Power Buildings via Pyrolysis

Samantha Zeitz

The University of Adelaide in South Australia, along with Enecon Pty Ltd might have found a new green source for electricity, heating, and cooling.

Using pyrolysis oil produced from biomass residues they look to provide energy for multi-storey buildings. Heating the biomass to a desired temperature creates pyrolysis oil. Once reached, the cooling process begins and gases such as hydrogen and carbon monoxide are released. Left at the bottom is a liquid, which is the pyrolysis oil.

From their proposed demonstration, Enecon hopes to begin producing enough renewable energy to power, heat and cool multi-storey buildings and then expand from there. Their end goal is to form a carbon neutral Adelaide, producing power for individual buildings and households. The product will eventually be offered as a competitive alternative.

The project could be the first trigeneration powered by green sources. Other processes have proved successful in producing electricity, heating and cooling but are powered by non-renewable fuel sources. The University of Adelaide has jumped on board after learning electricity is responsible for the great majority of our carbon footprint.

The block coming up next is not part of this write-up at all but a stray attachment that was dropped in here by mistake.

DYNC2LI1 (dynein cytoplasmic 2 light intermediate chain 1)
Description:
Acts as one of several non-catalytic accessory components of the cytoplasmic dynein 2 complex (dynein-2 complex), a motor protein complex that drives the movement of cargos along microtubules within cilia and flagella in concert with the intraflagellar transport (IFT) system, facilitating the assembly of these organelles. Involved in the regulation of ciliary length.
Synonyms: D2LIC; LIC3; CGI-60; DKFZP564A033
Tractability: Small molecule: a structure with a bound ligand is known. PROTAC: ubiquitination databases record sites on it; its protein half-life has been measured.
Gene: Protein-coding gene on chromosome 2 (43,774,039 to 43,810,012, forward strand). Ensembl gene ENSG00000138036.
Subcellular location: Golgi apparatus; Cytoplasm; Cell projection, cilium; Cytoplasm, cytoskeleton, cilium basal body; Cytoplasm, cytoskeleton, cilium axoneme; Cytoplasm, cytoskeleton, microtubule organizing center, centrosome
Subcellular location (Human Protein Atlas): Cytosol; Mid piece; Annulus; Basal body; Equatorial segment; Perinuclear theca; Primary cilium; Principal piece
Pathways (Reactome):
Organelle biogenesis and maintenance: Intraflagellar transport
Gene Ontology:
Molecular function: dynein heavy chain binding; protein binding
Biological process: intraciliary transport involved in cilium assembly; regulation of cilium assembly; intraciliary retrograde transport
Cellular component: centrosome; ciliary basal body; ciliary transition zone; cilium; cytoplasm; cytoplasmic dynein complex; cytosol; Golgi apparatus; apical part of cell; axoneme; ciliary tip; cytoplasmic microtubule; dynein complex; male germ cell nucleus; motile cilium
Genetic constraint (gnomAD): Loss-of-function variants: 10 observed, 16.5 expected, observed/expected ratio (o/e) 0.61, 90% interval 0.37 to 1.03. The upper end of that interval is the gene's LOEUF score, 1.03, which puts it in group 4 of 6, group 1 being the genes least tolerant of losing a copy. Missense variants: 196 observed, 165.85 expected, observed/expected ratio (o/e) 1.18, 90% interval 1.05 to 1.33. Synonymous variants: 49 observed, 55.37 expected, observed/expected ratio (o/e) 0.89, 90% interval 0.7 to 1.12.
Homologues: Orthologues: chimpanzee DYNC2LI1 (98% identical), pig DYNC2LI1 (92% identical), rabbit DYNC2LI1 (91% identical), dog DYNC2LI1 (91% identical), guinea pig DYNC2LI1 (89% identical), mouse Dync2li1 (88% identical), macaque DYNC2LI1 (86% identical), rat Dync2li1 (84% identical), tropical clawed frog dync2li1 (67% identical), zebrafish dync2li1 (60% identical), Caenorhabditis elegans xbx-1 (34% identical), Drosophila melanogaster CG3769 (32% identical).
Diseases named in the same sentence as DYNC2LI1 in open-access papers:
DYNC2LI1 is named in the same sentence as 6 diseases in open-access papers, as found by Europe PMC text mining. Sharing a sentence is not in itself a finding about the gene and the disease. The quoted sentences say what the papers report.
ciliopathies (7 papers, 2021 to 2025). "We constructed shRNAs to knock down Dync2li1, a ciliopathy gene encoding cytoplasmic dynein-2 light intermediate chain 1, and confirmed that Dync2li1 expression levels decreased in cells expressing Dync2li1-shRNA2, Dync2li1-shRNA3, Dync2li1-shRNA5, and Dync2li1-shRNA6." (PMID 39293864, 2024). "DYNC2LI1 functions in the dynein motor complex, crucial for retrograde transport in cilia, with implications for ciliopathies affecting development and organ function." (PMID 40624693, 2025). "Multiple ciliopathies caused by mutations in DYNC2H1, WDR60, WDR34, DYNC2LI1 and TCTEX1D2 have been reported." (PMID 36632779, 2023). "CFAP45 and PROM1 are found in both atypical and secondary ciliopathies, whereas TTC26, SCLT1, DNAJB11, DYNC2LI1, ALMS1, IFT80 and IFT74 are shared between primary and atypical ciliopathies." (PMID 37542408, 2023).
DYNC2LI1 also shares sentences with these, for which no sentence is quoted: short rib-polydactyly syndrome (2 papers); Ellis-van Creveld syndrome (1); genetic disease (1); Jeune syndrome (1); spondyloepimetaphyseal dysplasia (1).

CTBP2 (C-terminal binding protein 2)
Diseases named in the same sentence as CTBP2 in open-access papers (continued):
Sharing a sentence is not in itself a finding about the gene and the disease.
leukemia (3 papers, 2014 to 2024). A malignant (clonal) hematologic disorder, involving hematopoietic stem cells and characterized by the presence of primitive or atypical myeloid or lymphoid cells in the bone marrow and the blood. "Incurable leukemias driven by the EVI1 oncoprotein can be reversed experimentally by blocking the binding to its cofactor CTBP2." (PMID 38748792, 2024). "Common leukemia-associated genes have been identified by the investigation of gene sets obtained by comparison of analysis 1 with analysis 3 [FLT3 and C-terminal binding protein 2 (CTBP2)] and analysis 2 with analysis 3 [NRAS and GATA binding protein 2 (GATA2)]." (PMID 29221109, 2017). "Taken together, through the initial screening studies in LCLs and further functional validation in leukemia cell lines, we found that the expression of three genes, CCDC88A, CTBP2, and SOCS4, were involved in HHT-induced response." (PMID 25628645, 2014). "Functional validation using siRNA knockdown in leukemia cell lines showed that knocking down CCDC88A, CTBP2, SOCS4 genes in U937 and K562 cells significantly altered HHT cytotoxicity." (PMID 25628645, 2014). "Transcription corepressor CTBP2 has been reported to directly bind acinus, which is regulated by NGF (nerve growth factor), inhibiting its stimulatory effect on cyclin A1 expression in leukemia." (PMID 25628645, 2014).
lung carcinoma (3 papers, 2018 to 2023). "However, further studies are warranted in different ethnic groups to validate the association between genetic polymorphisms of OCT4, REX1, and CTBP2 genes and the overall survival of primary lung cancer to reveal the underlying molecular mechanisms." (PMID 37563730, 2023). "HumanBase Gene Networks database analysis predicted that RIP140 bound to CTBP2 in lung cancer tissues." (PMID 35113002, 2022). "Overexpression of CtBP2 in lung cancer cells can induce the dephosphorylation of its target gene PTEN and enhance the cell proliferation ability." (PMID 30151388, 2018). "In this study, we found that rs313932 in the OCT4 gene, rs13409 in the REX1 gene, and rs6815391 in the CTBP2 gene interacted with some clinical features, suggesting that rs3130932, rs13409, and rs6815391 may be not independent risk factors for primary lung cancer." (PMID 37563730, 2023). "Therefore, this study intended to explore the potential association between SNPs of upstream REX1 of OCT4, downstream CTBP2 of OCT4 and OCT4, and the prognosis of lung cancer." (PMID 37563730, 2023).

Once both partners are happy and funding is established their demonstration project will begin. The pilot project has an estimated value of $1 million. Enecon has already won the State Government’s Low Carbon Entrepreneur prize of $10,000 to proceed with their plans. They hope to use the support of the government to help raise more money independently. Their commercial plant is set to cost $70 million. Enecon’s CEO, Colin Stucley says this could become a multi billion dollar industry.

Enecon has already made connections with a European company who already produces pyrolysis oil. Their plant will generate the oil to power the pilot project. If proven successful, the company will help with the technology to build commercial plants in Australia.